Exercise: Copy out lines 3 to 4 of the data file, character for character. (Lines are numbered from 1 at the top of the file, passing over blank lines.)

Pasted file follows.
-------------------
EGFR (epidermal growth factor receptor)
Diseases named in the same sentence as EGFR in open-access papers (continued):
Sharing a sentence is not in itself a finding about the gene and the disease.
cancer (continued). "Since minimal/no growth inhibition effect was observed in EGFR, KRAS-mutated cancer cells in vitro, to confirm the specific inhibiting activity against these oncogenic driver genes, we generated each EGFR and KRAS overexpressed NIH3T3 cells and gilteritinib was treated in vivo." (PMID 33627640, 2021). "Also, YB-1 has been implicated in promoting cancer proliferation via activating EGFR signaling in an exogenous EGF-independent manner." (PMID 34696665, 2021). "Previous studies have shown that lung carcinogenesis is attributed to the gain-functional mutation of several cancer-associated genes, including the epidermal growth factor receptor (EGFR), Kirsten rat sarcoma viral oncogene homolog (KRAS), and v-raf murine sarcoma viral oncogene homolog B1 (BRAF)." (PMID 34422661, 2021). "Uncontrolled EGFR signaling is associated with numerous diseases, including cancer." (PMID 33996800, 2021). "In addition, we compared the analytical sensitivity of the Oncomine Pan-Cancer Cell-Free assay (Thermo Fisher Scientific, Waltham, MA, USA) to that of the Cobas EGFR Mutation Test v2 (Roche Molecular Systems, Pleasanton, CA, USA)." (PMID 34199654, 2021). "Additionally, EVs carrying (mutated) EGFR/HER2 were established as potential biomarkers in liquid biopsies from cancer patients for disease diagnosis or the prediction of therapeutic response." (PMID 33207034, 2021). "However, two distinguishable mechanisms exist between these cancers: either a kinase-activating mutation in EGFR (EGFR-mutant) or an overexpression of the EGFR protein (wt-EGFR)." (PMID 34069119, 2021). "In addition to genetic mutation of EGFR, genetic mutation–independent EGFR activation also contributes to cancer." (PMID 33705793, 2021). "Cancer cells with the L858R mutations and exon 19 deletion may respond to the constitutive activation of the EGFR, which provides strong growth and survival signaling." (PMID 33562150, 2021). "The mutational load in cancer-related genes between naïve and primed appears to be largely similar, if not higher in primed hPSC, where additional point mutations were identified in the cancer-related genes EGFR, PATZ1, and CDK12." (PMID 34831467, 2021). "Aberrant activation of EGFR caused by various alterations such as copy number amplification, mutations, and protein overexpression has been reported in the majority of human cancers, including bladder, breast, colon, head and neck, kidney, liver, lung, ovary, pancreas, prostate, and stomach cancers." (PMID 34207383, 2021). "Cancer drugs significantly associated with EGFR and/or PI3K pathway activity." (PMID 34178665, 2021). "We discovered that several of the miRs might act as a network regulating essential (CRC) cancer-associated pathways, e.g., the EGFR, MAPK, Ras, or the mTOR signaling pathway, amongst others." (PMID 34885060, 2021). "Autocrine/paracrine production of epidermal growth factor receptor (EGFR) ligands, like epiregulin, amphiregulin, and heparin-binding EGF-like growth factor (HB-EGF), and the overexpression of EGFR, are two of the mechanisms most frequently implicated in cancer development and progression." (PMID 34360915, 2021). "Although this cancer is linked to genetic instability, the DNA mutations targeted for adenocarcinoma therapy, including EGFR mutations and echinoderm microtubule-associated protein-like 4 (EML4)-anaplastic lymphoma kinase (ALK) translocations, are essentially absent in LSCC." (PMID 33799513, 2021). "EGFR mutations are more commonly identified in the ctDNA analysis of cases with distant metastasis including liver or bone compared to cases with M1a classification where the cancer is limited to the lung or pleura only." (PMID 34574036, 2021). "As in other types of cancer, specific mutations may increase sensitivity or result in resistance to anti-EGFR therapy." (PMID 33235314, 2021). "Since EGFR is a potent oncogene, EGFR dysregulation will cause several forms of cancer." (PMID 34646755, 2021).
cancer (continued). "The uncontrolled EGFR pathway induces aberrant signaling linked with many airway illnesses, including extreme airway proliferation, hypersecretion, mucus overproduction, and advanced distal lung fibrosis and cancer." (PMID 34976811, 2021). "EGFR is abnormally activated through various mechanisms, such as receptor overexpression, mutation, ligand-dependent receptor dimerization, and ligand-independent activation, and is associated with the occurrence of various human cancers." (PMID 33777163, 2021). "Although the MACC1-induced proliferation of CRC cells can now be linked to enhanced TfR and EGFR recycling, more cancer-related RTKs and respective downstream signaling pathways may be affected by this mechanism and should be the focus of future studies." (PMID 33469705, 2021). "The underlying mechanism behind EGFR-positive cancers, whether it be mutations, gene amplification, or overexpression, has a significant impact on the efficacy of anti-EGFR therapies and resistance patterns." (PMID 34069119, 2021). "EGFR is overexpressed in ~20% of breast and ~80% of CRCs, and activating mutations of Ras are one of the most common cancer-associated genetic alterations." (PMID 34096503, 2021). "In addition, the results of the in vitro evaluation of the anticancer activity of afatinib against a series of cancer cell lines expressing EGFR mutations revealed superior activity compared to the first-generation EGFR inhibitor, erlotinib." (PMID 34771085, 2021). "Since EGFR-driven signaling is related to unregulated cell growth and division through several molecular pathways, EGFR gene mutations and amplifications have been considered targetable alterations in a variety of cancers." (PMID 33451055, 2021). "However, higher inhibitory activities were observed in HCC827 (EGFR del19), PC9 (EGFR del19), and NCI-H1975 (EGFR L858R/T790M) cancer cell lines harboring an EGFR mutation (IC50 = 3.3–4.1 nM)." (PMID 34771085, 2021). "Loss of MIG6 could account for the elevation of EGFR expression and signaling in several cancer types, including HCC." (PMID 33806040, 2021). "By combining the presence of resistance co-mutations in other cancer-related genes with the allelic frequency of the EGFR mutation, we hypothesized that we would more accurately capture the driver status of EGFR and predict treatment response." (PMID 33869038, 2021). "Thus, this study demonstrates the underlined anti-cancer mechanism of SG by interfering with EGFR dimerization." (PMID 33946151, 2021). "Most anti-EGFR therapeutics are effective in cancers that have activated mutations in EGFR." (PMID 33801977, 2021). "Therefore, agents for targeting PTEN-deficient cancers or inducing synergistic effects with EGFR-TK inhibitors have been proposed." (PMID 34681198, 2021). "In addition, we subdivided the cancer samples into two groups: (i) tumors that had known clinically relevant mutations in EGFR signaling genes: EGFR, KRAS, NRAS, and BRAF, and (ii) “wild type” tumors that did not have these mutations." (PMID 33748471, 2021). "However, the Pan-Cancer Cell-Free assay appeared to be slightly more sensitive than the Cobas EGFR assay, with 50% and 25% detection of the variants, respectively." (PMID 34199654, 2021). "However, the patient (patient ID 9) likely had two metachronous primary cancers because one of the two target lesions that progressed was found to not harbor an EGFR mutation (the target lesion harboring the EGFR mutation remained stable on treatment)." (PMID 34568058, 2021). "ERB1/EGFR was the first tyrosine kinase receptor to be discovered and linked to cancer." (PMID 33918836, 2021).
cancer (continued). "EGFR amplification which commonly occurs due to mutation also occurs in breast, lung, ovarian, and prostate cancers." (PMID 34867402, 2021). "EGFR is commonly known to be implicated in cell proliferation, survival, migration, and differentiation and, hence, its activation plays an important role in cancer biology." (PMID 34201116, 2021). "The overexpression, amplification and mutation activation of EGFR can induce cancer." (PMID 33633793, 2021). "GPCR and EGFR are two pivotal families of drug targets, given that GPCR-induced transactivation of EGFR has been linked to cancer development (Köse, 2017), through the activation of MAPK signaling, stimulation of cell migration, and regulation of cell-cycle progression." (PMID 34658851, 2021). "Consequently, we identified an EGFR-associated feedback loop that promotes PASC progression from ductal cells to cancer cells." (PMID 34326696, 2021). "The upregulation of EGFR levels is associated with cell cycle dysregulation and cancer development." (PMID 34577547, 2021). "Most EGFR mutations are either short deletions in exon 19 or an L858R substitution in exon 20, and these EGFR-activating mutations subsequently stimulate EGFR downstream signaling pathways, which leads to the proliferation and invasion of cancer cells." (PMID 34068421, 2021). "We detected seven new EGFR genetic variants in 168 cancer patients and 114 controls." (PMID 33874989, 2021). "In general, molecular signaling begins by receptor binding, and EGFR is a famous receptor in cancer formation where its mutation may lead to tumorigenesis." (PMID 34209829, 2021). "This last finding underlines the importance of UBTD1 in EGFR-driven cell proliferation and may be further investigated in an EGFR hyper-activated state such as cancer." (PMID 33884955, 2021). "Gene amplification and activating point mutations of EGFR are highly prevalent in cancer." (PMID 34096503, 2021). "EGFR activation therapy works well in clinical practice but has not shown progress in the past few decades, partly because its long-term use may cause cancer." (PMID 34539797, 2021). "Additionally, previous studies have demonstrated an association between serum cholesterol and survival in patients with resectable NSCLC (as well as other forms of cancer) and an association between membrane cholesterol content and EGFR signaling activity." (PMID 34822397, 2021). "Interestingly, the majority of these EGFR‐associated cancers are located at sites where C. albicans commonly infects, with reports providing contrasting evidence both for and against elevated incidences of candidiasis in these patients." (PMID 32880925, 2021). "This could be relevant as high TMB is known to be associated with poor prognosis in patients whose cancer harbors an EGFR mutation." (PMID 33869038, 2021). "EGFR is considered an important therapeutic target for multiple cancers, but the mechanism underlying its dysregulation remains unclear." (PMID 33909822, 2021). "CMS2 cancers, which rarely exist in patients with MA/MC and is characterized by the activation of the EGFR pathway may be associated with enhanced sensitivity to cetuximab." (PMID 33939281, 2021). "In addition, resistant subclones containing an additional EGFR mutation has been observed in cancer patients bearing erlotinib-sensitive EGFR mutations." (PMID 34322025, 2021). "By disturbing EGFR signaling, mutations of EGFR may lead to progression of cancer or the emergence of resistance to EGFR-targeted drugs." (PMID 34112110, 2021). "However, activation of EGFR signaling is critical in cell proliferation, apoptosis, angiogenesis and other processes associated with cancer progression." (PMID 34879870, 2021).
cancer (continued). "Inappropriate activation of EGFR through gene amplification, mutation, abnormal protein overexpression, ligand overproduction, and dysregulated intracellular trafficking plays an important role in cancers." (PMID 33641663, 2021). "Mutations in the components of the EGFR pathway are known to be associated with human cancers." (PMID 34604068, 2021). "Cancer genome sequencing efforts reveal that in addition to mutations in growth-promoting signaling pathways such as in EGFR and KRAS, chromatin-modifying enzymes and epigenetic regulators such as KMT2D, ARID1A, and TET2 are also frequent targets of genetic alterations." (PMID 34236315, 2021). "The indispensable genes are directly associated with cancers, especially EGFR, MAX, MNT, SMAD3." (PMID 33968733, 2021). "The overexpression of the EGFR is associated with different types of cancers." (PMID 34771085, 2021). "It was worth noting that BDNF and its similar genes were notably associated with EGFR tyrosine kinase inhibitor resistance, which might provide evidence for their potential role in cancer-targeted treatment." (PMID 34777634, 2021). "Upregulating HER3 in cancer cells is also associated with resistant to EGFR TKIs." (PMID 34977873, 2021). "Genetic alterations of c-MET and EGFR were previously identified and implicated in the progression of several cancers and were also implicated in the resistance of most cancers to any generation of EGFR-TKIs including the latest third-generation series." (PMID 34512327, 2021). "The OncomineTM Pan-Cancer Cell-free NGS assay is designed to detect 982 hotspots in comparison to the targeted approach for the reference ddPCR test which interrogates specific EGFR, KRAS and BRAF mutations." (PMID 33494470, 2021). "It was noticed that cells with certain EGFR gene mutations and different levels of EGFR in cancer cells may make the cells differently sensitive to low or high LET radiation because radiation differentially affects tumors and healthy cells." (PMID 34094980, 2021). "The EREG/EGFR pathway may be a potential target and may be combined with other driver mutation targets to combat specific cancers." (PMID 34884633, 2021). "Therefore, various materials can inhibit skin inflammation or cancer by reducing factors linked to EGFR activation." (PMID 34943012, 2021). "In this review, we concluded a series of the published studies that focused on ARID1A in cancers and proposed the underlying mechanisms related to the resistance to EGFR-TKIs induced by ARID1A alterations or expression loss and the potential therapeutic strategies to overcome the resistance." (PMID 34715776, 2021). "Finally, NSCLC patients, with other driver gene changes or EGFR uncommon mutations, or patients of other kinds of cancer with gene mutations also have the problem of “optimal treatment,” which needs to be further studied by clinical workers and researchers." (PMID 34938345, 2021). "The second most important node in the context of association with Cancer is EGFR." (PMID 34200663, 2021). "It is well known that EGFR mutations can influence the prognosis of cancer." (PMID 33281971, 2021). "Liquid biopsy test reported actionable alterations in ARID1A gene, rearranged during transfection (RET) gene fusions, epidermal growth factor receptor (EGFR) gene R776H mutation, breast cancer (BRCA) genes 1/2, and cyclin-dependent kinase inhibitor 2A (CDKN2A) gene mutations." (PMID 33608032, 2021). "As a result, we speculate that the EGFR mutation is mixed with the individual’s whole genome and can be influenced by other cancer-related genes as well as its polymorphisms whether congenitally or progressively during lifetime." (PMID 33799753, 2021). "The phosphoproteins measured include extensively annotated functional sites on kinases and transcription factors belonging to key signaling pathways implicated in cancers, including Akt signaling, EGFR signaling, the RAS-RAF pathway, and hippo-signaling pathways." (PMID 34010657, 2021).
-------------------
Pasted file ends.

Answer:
Sharing a sentence is not in itself a finding about the gene and the disease.
cancer (continued). "Since minimal/no growth inhibition effect was observed in EGFR, KRAS-mutated cancer cells in vitro, to confirm the specific inhibiting activity against these oncogenic driver genes, we generated each EGFR and KRAS overexpressed NIH3T3 cells and gilteritinib was treated in vivo." (PMID 33627640, 2021). "Also, YB-1 has been implicated in promoting cancer proliferation via activating EGFR signaling in an exogenous EGF-independent manner." (PMID 34696665, 2021). "Previous studies have shown that lung carcinogenesis is attributed to the gain-functional mutation of several cancer-associated genes, including the epidermal growth factor receptor (EGFR), Kirsten rat sarcoma viral oncogene homolog (KRAS), and v-raf murine sarcoma viral oncogene homolog B1 (BRAF)." (PMID 34422661, 2021). "Uncontrolled EGFR signaling is associated with numerous diseases, including cancer." (PMID 33996800, 2021). "In addition, we compared the analytical sensitivity of the Oncomine Pan-Cancer Cell-Free assay (Thermo Fisher Scientific, Waltham, MA, USA) to that of the Cobas EGFR Mutation Test v2 (Roche Molecular Systems, Pleasanton, CA, USA)." (PMID 34199654, 2021). "Additionally, EVs carrying (mutated) EGFR/HER2 were established as potential biomarkers in liquid biopsies from cancer patients for disease diagnosis or the prediction of therapeutic response." (PMID 33207034, 2021). "However, two distinguishable mechanisms exist between these cancers: either a kinase-activating mutation in EGFR (EGFR-mutant) or an overexpression of the EGFR protein (wt-EGFR)." (PMID 34069119, 2021). "In addition to genetic mutation of EGFR, genetic mutation–independent EGFR activation also contributes to cancer." (PMID 33705793, 2021). "Cancer cells with the L858R mutations and exon 19 deletion may respond to the constitutive activation of the EGFR, which provides strong growth and survival signaling." (PMID 33562150, 2021). "The mutational load in cancer-related genes between naïve and primed appears to be largely similar, if not higher in primed hPSC, where additional point mutations were identified in the cancer-related genes EGFR, PATZ1, and CDK12." (PMID 34831467, 2021). "Aberrant activation of EGFR caused by various alterations such as copy number amplification, mutations, and protein overexpression has been reported in the majority of human cancers, including bladder, breast, colon, head and neck, kidney, liver, lung, ovary, pancreas, prostate, and stomach cancers." (PMID 34207383, 2021). "Cancer drugs significantly associated with EGFR and/or PI3K pathway activity." (PMID 34178665, 2021). "We discovered that several of the miRs might act as a network regulating essential (CRC) cancer-associated pathways, e.g., the EGFR, MAPK, Ras, or the mTOR signaling pathway, amongst others." (PMID 34885060, 2021). "Autocrine/paracrine production of epidermal growth factor receptor (EGFR) ligands, like epiregulin, amphiregulin, and heparin-binding EGF-like growth factor (HB-EGF), and the overexpression of EGFR, are two of the mechanisms most frequently implicated in cancer development and progression." (PMID 34360915, 2021). "Although this cancer is linked to genetic instability, the DNA mutations targeted for adenocarcinoma therapy, including EGFR mutations and echinoderm microtubule-associated protein-like 4 (EML4)-anaplastic lymphoma kinase (ALK) translocations, are essentially absent in LSCC." (PMID 33799513, 2021). "EGFR mutations are more commonly identified in the ctDNA analysis of cases with distant metastasis including liver or bone compared to cases with M1a classification where the cancer is limited to the lung or pleura only." (PMID 34574036, 2021). "As in other types of cancer, specific mutations may increase sensitivity or result in resistance to anti-EGFR therapy." (PMID 33235314, 2021). "Since EGFR is a potent oncogene, EGFR dysregulation will cause several forms of cancer." (PMID 34646755, 2021).